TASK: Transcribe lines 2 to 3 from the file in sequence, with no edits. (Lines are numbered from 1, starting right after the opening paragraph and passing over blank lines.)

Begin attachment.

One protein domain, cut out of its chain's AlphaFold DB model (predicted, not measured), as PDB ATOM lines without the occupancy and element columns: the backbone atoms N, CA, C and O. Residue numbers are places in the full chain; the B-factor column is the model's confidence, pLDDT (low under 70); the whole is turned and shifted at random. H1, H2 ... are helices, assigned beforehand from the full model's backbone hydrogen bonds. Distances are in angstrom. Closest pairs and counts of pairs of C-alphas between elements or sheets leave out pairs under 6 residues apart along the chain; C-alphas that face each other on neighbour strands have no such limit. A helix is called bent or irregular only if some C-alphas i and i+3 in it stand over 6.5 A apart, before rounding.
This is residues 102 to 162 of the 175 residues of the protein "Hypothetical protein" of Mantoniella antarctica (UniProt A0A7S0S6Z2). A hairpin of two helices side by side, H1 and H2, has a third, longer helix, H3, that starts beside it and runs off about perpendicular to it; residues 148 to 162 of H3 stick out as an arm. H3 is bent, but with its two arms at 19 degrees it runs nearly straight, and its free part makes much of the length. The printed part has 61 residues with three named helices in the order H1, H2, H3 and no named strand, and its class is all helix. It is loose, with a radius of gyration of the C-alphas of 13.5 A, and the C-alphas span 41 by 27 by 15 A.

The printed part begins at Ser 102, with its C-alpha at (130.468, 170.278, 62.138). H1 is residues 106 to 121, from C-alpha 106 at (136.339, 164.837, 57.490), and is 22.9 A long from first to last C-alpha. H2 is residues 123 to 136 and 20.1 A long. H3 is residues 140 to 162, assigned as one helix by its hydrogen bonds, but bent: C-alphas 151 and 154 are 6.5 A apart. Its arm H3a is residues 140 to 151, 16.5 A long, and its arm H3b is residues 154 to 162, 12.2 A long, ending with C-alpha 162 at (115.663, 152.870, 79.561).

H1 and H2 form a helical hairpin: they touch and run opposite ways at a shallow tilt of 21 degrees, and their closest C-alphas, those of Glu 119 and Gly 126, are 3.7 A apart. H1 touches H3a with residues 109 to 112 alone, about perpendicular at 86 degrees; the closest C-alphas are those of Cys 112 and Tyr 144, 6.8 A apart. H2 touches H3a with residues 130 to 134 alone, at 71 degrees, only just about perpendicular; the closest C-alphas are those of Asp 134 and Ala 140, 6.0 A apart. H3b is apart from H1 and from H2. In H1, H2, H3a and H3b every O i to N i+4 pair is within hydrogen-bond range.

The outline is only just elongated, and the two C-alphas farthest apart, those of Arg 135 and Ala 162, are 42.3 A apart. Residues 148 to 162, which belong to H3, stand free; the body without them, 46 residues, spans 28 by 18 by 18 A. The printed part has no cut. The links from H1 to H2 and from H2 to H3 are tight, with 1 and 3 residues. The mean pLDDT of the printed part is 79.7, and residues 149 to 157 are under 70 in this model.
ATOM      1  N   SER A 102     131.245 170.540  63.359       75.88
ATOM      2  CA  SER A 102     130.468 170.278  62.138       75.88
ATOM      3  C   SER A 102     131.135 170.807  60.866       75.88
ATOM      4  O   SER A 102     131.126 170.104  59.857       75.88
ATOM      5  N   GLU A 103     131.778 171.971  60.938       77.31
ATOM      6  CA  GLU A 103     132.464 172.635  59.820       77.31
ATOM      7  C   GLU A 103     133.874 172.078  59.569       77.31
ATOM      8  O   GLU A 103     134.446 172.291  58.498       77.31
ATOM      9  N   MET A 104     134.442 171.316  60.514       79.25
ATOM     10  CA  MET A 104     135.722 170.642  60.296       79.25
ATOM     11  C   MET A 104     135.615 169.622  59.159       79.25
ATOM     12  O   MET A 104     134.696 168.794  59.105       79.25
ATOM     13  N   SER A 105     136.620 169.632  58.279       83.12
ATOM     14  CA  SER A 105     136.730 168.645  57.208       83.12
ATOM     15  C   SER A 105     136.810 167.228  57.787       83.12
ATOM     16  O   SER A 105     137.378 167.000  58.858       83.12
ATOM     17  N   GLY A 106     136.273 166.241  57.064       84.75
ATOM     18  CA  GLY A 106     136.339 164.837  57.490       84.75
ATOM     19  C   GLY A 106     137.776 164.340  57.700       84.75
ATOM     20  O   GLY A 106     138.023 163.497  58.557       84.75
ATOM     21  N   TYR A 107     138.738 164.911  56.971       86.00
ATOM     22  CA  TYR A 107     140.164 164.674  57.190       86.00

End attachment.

The printed part begins at Ser 102, with its C-alpha at (130.468, 170.278, 62.138). H1 is residues 106 to 121, from C-alpha 106 at (136.339, 164.837, 57.490), and is 22.9 A long from first to last C-alpha. H2 is residues 123 to 136 and 20.1 A long. H3 is residues 140 to 162, assigned as one helix by its hydrogen bonds, but bent: C-alphas 151 and 154 are 6.5 A apart. Its arm H3a is residues 140 to 151, 16.5 A long, and its arm H3b is residues 154 to 162, 12.2 A long, ending with C-alpha 162 at (115.663, 152.870, 79.561).

H1 and H2 form a helical hairpin: they touch and run opposite ways at a shallow tilt of 21 degrees, and their closest C-alphas, those of Glu 119 and Gly 126, are 3.7 A apart. H1 touches H3a with residues 109 to 112 alone, about perpendicular at 86 degrees; the closest C-alphas are those of Cys 112 and Tyr 144, 6.8 A apart. H2 touches H3a with residues 130 to 134 alone, at 71 degrees, only just about perpendicular; the closest C-alphas are those of Asp 134 and Ala 140, 6.0 A apart. H3b is apart from H1 and from H2. In H1, H2, H3a and H3b every O i to N i+4 pair is within hydrogen-bond range.